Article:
I speak to a lot of civic groups, and sooner or later, some old man in the back of the room will mumble something about the liberal media.

"The press is so liberal" he'll grumble.

"Do you think I'm liberal?" I respond.

"Well, maybe not," he says, looking down at his dessert dish. "But I'm talking about the national, left-wing media."

That's when I smile and give my sermonette on the changes occurring in the news business and what we might expect in the future when it comes to the distribution of information.

The world is always changing, sometimes faster than we like. But quality information will always have value.

The question is where people will get their news in the future. And how credible it will be.

"The reason you think the media is liberal," I say, "is because we actually talk to the other side."

Blurred lines

That's when a hush usually falls over the room and people chew on that thought before swallowing another bite of pecan pie.

Journalism 101 teaches us there are always two sides to every story. Journalism 102 teaches us to talk to both sides and let the reader decide which one to believe.

That bedrock of news gathering has served our society and democracy quite well for a couple of centuries. We even created the op-ed page where people have the opportunity to be exposed to opposing views and letters to the editor to express their own ideas.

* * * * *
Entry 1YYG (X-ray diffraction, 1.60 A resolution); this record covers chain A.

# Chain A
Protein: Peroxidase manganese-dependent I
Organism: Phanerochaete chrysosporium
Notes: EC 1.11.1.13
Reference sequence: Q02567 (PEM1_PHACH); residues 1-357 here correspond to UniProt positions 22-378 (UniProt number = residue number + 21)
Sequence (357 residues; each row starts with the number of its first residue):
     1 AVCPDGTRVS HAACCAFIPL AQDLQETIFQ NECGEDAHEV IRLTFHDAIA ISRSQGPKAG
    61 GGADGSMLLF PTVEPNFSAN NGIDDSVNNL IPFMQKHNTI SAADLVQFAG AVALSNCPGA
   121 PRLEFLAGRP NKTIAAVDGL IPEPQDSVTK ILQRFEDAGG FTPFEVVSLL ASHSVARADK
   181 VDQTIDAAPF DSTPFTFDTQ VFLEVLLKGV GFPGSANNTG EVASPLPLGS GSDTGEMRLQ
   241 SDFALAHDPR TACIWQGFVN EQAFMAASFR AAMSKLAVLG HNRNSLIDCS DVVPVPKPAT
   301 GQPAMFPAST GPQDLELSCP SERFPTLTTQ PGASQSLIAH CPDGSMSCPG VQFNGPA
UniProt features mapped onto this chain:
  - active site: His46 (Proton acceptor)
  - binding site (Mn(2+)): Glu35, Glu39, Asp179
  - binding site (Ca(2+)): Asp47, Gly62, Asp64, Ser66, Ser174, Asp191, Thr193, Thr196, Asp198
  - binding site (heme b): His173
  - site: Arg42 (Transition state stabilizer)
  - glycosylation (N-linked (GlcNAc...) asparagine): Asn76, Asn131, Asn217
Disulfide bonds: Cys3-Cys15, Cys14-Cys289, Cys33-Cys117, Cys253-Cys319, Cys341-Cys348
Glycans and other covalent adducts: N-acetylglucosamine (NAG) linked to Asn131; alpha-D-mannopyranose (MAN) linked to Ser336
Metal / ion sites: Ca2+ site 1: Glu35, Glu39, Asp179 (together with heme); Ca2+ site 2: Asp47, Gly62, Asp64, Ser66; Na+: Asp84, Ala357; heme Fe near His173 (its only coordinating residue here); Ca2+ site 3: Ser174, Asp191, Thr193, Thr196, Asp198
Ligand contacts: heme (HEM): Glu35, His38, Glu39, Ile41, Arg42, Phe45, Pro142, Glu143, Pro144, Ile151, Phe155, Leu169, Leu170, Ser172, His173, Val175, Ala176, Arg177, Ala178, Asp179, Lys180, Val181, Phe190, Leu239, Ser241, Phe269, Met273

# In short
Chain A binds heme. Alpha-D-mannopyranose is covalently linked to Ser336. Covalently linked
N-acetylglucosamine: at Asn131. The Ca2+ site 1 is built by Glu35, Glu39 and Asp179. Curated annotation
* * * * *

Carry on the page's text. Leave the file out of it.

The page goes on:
It all worked pretty well when people actually read newspapers, knew what they were reading and where it came from.

People understood the difference between a news story and an editorial. They were labeled, displayed and neatly packaged as one or the other.

The Internet, however, changed everything. The lines between news and views have since become irrevocably blurred.

Silo effect

While the world wide web connects us to many things, it also muddies historical boundaries that once differentiated fact from fiction.

When articles from mainstream media and backroom blogs are bunched and batched and given equal treatment in electronic outlets, it becomes difficult to distinguish what is real and what to believe.

So some people quit trying.

The explosion of cable news prophets, Internet idiots, radio gurus, targeted blogs, e-mail blasts, twits and tweets have narrowed rather than expanded our horizons.

It's all too easy to tune in to what makes us comfortable and tune out what causes us to reconsider. It's called the silo effect.

If you exist in one extreme or the other, liberal or conservative, you will be spoon fed partisan pabulum until you no longer hear or care to discuss the other side's argument.

Thus we live in a country where we're guaranteed a free lawyer, but not a doctor. How did we get it so wrong? And why can't we fix it?

Answer? Try listening to the other side, and relearn the lessons of civics and civility.

Reach Ken Burger at kburger@postandcourier.com or 937-5598.